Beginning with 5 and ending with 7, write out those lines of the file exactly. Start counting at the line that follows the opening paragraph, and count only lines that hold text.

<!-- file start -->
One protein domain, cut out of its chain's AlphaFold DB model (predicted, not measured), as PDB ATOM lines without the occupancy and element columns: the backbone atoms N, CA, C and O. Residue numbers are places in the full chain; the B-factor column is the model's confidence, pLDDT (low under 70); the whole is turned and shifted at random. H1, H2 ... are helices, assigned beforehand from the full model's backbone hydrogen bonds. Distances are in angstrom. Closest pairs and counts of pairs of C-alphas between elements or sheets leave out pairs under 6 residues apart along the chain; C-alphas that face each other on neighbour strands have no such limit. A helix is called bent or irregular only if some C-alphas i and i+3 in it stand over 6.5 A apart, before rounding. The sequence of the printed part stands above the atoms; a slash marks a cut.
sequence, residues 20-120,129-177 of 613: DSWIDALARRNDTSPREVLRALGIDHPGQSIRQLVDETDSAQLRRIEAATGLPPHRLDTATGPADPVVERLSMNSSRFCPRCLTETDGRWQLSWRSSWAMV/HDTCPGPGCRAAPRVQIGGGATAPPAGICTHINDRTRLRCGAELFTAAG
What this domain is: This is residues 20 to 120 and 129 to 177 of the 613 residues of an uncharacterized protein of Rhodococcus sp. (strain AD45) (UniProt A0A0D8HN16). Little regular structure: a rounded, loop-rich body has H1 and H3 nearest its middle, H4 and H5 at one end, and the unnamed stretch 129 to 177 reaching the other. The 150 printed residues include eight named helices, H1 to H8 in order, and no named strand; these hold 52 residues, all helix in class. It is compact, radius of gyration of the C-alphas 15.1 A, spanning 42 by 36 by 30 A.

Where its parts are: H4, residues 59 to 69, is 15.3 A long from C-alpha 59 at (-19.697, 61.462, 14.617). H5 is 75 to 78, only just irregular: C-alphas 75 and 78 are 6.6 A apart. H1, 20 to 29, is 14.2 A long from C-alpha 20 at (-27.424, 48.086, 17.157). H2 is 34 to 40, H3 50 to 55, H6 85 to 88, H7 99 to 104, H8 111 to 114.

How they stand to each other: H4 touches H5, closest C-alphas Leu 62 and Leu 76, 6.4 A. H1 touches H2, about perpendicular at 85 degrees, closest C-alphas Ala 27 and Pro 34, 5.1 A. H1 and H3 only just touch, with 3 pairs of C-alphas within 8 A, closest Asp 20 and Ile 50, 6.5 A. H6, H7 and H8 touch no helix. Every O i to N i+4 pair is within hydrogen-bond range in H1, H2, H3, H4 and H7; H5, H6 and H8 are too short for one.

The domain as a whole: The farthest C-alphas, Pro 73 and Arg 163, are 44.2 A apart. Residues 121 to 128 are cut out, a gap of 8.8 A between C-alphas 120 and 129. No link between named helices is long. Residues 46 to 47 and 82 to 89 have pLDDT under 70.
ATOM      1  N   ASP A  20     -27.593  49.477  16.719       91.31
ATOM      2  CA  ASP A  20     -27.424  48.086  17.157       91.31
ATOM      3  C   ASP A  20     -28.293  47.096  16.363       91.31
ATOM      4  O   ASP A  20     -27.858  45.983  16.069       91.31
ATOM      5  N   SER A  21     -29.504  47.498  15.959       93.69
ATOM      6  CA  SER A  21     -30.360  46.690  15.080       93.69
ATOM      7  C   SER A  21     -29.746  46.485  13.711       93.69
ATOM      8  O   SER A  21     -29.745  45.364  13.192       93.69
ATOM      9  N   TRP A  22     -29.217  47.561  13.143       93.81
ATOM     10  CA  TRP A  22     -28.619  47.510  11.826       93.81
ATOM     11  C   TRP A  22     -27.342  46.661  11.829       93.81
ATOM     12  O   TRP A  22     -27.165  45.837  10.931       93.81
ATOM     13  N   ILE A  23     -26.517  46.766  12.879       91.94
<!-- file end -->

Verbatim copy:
The domain as a whole: The farthest C-alphas, Pro 73 and Arg 163, are 44.2 A apart. Residues 121 to 128 are cut out, a gap of 8.8 A between C-alphas 120 and 129. No link between named helices is long. Residues 46 to 47 and 82 to 89 have pLDDT under 70.
ATOM      1  N   ASP A  20     -27.593  49.477  16.719       91.31
ATOM      2  CA  ASP A  20     -27.424  48.086  17.157       91.31